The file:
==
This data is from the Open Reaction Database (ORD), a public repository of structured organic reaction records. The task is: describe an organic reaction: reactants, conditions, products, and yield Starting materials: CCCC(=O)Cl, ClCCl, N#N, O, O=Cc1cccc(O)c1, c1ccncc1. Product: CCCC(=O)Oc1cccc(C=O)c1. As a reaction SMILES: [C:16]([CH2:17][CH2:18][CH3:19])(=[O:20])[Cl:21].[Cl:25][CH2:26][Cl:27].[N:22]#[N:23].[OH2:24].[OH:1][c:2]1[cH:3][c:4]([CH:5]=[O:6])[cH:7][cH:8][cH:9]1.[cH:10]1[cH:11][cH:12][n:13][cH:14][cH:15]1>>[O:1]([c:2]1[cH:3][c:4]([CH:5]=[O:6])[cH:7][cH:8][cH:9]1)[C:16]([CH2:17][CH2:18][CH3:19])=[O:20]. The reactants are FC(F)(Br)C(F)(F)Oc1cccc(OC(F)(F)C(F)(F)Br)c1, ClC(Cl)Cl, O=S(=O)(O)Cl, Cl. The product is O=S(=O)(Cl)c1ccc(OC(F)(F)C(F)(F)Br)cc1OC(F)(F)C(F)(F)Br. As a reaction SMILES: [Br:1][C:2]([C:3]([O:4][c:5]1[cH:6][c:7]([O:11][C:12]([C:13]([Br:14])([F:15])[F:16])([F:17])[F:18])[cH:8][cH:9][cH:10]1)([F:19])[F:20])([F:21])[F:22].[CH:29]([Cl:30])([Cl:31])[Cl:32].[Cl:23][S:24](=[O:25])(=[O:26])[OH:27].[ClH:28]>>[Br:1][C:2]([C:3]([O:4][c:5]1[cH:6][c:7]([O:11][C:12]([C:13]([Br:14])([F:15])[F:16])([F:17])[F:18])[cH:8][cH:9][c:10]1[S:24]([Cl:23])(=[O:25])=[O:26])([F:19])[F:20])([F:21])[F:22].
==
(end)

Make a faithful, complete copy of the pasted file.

This data is from the Open Reaction Database (ORD), a public repository of structured organic reaction records. The task is: describe an organic reaction: reactants, conditions, products, and yield Starting materials: CCCC(=O)Cl, ClCCl, N#N, O, O=Cc1cccc(O)c1, c1ccncc1. Product: CCCC(=O)Oc1cccc(C=O)c1. As a reaction SMILES: [C:16]([CH2:17][CH2:18][CH3:19])(=[O:20])[Cl:21].[Cl:25][CH2:26][Cl:27].[N:22]#[N:23].[OH2:24].[OH:1][c:2]1[cH:3][c:4]([CH:5]=[O:6])[cH:7][cH:8][cH:9]1.[cH:10]1[cH:11][cH:12][n:13][cH:14][cH:15]1>>[O:1]([c:2]1[cH:3][c:4]([CH:5]=[O:6])[cH:7][cH:8][cH:9]1)[C:16]([CH2:17][CH2:18][CH3:19])=[O:20]. The reactants are FC(F)(Br)C(F)(F)Oc1cccc(OC(F)(F)C(F)(F)Br)c1, ClC(Cl)Cl, O=S(=O)(O)Cl, Cl. The product is O=S(=O)(Cl)c1ccc(OC(F)(F)C(F)(F)Br)cc1OC(F)(F)C(F)(F)Br. As a reaction SMILES: [Br:1][C:2]([C:3]([O:4][c:5]1[cH:6][c:7]([O:11][C:12]([C:13]([Br:14])([F:15])[F:16])([F:17])[F:18])[cH:8][cH:9][cH:10]1)([F:19])[F:20])([F:21])[F:22].[CH:29]([Cl:30])([Cl:31])[Cl:32].[Cl:23][S:24](=[O:25])(=[O:26])[OH:27].[ClH:28]>>[Br:1][C:2]([C:3]([O:4][c:5]1[cH:6][c:7]([O:11][C:12]([C:13]([Br:14])([F:15])[F:16])([F:17])[F:18])[cH:8][cH:9][c:10]1[S:24]([Cl:23])(=[O:25])=[O:26])([F:19])[F:20])([F:21])[F:22].